Words by Keith Estiler.


Patty Spyrakos’ 3D paintings and sculptures made from sand and clay embody a cultural edginess. Her highly-textured canvasses evince a miniature galaxy of intricate markings, crevices and forms that show proof that they are touched by human hands — revealing the Iceland-based artist’s fascination to incorporate the body onto material while injecting worldly trappings of innocence, isolation and spirituality. Spyrakos’ works loom larger than life, whispering fantastical tales to onlookers who are just as curious as her diverse subjects that recall everyday people, mythological subjects and uncanny figures with punkish expressions.


For her latest solo exhibition at Padre Gallery, entitled “NOWHERE,” Spyrakos unveils a selection of new paintings and sculptures that expand upon the artist’s experimentation with learned techniques of floam. In her studio practice, she utilizes varying types of glue, boric acid, polyvinyl alcohol, and polystyrene. She then paints over her two- and three- dimensional art objects to introduce wide-ranging consistencies of the unconventional medium.


Spyrakos’s subjects are mystically profound. One work entitled Hecate recalls the Greek goddess of magic and witchcraft while a series dubbed Fingers features a swarm of colorful fingers ascending, bending and mutating into each other. Approaching her works as a platform for fiction, Spyrakos’ imagined characters are richly orchestrated portraits that demonstrate mindfulness of cultural diversity and the unpredictable paths that her gooey mediums takes shape in the process. With an emphasis on physicality, Spyrakos' figures emerge as otherworldly inventions complete with enlarged cavernous eyes, pulpy heads and sometimes, brutish appearances that exaggerate the ordinary.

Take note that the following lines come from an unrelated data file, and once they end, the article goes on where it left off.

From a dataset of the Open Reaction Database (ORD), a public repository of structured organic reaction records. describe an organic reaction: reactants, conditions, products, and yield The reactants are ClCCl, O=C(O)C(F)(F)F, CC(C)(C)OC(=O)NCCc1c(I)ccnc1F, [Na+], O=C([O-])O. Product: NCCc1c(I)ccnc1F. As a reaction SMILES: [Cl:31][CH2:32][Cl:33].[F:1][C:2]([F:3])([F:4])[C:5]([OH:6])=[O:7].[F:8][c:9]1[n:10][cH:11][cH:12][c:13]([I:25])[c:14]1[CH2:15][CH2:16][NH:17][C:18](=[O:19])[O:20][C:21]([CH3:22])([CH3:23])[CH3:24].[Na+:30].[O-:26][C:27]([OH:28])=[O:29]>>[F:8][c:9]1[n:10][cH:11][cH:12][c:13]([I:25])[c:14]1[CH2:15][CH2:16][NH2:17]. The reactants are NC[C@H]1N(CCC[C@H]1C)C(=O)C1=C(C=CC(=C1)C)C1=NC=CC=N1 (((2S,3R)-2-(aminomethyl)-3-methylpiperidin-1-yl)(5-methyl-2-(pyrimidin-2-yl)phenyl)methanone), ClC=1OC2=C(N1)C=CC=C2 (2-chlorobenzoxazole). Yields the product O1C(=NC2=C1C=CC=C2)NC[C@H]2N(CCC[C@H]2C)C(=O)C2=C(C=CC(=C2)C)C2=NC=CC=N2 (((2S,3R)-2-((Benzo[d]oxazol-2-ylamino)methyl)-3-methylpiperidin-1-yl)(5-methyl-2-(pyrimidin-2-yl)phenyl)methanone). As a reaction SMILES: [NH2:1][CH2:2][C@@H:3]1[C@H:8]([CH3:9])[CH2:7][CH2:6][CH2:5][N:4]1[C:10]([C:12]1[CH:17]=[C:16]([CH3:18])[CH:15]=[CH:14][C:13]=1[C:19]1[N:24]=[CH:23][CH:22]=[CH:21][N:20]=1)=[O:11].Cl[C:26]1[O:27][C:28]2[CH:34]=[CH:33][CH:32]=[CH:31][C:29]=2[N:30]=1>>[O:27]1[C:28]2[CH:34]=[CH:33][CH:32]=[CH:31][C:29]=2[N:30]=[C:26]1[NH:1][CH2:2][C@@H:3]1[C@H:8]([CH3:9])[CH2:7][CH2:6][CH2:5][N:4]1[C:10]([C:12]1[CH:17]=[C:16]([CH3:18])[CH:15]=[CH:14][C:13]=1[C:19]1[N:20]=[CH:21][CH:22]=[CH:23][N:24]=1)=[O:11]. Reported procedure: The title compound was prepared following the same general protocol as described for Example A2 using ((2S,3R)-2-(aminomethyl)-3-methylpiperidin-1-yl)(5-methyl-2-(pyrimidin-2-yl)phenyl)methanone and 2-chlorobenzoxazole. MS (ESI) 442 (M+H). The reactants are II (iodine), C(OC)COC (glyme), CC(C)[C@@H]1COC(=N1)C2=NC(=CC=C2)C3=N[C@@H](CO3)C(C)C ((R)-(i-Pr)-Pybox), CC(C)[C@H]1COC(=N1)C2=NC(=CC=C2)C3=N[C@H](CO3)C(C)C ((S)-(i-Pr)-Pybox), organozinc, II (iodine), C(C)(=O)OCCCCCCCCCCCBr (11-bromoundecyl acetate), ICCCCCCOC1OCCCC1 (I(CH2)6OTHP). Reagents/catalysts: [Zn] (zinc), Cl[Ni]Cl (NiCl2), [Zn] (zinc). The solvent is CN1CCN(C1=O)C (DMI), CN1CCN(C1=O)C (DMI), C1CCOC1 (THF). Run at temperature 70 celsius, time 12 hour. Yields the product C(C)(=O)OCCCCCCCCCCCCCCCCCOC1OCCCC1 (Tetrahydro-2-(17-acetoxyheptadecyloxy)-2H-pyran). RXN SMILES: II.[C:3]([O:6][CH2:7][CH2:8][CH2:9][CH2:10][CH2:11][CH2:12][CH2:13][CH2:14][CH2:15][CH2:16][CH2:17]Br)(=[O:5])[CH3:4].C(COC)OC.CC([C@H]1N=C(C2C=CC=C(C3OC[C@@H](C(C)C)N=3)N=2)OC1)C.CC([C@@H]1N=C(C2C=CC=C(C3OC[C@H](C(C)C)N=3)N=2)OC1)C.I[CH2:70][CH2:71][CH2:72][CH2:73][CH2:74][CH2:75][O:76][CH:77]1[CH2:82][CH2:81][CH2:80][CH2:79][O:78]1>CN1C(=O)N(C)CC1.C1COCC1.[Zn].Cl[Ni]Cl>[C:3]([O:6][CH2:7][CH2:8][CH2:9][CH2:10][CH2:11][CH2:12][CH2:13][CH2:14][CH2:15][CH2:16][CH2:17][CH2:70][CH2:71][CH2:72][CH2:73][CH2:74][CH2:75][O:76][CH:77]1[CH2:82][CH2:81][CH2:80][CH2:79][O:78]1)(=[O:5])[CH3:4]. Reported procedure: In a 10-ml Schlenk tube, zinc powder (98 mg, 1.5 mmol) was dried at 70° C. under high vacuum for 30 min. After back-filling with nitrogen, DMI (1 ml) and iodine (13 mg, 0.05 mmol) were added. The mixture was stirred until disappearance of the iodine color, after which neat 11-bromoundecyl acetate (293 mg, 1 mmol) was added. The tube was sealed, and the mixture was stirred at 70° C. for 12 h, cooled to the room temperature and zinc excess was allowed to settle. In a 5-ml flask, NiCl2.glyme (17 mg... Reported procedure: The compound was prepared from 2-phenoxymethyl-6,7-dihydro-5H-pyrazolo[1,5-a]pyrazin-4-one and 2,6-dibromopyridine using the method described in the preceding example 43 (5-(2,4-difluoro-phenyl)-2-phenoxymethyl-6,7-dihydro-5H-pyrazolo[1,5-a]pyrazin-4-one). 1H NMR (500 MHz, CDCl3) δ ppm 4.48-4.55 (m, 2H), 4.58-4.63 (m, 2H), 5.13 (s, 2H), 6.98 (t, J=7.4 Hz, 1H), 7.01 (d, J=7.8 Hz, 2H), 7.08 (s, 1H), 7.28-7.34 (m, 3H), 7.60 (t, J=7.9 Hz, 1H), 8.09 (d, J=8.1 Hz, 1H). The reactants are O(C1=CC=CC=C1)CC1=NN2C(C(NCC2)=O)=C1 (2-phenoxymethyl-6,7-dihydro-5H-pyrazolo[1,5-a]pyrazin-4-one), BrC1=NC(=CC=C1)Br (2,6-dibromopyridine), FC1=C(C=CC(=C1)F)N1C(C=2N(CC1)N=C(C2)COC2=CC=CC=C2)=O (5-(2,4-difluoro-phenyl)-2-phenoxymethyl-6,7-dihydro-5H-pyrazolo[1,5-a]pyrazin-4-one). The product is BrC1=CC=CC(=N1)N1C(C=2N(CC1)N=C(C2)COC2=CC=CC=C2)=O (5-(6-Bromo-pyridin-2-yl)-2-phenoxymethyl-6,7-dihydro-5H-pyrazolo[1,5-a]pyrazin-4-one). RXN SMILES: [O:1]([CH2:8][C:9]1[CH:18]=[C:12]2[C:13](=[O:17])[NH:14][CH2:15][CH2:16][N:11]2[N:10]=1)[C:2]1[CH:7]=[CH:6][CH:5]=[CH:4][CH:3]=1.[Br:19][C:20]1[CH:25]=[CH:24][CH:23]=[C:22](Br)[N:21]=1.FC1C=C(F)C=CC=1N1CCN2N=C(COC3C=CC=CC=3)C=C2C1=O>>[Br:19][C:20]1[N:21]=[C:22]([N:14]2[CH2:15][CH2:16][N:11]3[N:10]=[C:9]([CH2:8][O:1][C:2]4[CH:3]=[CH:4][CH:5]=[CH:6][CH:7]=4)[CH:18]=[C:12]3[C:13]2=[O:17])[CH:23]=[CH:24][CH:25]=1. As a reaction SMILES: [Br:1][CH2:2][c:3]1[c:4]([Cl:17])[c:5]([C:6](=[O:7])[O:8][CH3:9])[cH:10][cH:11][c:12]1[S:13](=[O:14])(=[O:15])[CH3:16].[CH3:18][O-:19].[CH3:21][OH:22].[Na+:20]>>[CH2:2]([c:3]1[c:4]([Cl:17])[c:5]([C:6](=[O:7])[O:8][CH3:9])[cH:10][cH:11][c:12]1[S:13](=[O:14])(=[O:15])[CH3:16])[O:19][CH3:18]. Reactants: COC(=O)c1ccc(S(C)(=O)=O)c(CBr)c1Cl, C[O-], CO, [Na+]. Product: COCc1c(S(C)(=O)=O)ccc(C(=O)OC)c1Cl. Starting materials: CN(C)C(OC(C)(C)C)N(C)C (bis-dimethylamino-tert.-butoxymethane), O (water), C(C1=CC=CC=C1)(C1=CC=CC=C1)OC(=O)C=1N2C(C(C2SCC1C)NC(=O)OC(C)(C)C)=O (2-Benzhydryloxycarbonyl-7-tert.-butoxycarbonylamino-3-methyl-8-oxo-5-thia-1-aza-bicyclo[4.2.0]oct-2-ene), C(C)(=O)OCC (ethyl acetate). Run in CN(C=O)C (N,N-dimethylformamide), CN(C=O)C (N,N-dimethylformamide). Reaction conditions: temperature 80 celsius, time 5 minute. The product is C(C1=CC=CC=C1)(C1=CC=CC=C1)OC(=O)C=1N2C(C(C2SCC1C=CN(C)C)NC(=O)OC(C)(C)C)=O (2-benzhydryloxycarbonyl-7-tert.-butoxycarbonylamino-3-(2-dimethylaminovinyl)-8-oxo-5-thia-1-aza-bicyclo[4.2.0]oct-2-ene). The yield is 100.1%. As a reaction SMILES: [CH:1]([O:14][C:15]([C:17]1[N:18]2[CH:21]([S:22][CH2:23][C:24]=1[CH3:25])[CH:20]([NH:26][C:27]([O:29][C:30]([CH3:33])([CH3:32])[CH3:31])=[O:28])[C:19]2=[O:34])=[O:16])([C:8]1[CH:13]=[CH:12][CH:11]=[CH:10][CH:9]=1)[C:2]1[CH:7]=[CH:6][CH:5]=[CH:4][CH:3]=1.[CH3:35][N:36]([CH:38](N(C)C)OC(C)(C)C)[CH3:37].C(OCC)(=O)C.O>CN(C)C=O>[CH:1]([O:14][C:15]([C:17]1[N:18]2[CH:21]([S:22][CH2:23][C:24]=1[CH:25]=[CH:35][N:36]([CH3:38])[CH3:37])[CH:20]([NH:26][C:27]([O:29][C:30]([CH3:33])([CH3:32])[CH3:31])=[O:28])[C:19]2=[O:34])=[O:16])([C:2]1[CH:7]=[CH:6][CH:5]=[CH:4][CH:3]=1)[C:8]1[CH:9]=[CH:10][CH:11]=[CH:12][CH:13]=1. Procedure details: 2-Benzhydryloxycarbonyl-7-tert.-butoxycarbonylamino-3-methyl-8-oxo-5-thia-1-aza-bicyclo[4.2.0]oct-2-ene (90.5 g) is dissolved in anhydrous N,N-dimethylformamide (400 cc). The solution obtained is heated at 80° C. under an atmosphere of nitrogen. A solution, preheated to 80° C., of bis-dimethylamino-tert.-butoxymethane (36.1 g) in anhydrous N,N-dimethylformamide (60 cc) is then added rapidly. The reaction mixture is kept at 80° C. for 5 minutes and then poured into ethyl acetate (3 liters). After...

The artist often evolves her works based on her immediate surroundings, but there are certain underlying themes that she carries across her creations such as the evolution of psyche, mental and emotional struggles, and intimate observations on relationships prevalent throughout society and the human experience. Her works are largely illuminated by the environment she is creating the work in or glean inspiration from the location of her show. Previous mixed media works for shows such as in Iceland’s Gallery Port touched on Icelandic comfort foods, Norse mythology, mystical beings, and the spirit of the community. Her show in 2020 highlighted natural subjects such as volcanos, glaciers and geysers in their magnetizing, changing states.


In this show, Spyrakos’ experimentations with floam take on recognizable shapes or sometimes they lead to a beautiful “nowhere.”